Healed By His Stripes

“And by his stripes we are healed. ” (Isaiah 53:5 )

Healing is a miraculous process, and yet we never seem to give thanks for it. It would sound rather humdrum, like ‘thanks for the maintenance’, no more than an afterthought. We glory in creation and if we are responsive to the Lord’s bounty we give thanks every day, but maintenance is generally considered to be rather menial although it keeps us going. 

I am presently reminded of it as I am recovering from a minor foot operation in which a stainless-steel plate and eight screws were removed from my left foot. They had been inserted there three years previously, during a lengthy foot reconstruction, and had never settled comfortably in my flesh. Without them I feel liberated, though the scar makes its presence felt from time to time: mostly at untimely moments when I crave total healing. The worst aspect of feet is that they are forced to bear the full weight of the human being before they are ready.  Not my favourite body part – we are not good friends.

Spiritual healing is even more demanding. As we examine ourselves, we inevitably stumble across an area of our lives that badly needs reconstruction and repair. We are obliged to act in the opposite way from what we have been used to although we have only damaged tools to use. We are, because we are human, operating within the limits of mediate good. The Lord does not expect perfection at once, but if we try, and ask for His lavish help, He will help us to heal and enjoy the happiness that He has designed for us. By His coming He has enabled us to be liberated from the tyranny of pain and evil ‘and by his stripes we are healed’. He has freed us to be healthy through the strengthening of our will and love. ‘Thank You for the maintenance’ comes naturally at last.


Editor’s note – today’s post was written by Lori Odhner and published as a Marriage Moat. Lori writes these messages and sends them as weekday emails as well as posting them on social media. Throughout the year ahead we’ll be sharing a few of our favorites.

photo by Jenny Stein

There is a line in a song that I have wondered about. 

“Unrevealed until its season, only God alone can see.”

It explores cycles, and emerging fruit as evidence of how God brings life from emptiness. The splendor of birth never gets old. 

Yet there is another reason God tarries. 

Before John and I were married we were both complacent about our tempers. Or rather, the lack of them. We had no occasion to get snippy as single adults which was proof that we were unflappable. We might not have been brash enough to say as much, but we thought it.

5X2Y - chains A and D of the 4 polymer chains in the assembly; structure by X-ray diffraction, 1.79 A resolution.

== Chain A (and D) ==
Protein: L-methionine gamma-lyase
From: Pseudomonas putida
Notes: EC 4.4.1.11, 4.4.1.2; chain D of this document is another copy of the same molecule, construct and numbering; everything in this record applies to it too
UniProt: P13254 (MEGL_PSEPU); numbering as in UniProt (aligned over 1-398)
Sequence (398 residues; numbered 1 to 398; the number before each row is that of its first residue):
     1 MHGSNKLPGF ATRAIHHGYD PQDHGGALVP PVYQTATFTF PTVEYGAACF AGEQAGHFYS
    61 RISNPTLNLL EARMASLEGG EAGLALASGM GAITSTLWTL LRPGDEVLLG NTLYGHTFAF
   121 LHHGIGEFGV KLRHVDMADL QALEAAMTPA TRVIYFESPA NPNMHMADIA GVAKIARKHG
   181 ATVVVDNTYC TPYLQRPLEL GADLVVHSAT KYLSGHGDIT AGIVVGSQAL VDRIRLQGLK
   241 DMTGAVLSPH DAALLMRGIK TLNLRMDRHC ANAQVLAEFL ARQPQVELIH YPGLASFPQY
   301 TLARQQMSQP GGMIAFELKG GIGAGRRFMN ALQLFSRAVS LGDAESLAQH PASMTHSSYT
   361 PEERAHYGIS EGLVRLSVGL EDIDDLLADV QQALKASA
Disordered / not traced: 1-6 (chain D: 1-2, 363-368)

Enter children. 

It turned out that anger was a very present danger, and I saw an aspect of my character that had been dormant. I had no awareness that it was part of who I was. God did. But He took His sweet time allowing me to find out. 

It might be tempting to suggest that motherhood was the cause of my angst. But that is as much of an illusion as the notion of a sunrise. The orb of light didn’t arrive out of nowhere. It was me who was in the dark. 

Uncovering my personal propensity to fury, or blame, or contempt is not a feel good situation. But ignorance as an excuse has an expiration date. There comes a point when I need to own up to my dark side. 

Upheaval is more than an exercise in confusion. It is a chance to uncover ugliness so that we might choose otherwise. It was not that I had decided to be a calm person, pre babies. It was that no one had ever tested the tensile strength of my serenity. 

My prayer as I step between the land mines that have been buried into the current landscape, is to disarm the bombs within me. 


Time and Space

My mind has been travelling across ages and times just lately. History, place, other worlds, imagination, reality, things ephemeral yet real. 

One of my mother’s oft-used phrases was ‘Time and space, time and space!’, spoken when the lack of both caused frustration in her busy life. Now that she’s in the next world, time and space are different – non-existent, even.

I’ve recently had a week’s holiday in Llwyn Celyn in Wales, pretty much in the middle of nowhere. This ‘medieval hall house’ was built originally in 1420 and has hardly changed since around 1690, though it was still inhabited until about 10 years ago. Then it was taken over by The Landmark Trust, which has restored it to how it would have been in 1690. Time and space became rather fluid for me there, gazing at the many honest repairs in woodwork, beams, doors, window frames, floors, stonework – pondering how human life has changed (or not) through the centuries. Early each morning, the only sounds were prolific birdsong and bleating sheep and lambs. The view from the front door was timeless – sweeping valleys and tall hills, bucolic in the early sunshine.

Through the evenings, I read The Little Prince to my 8- and 10-yr-old grandchildren. The little prince travelled through time and space, learning important things about people, and about what truly matters. ‘We can only truly see with the heart. What is important is invisible to the eyes.’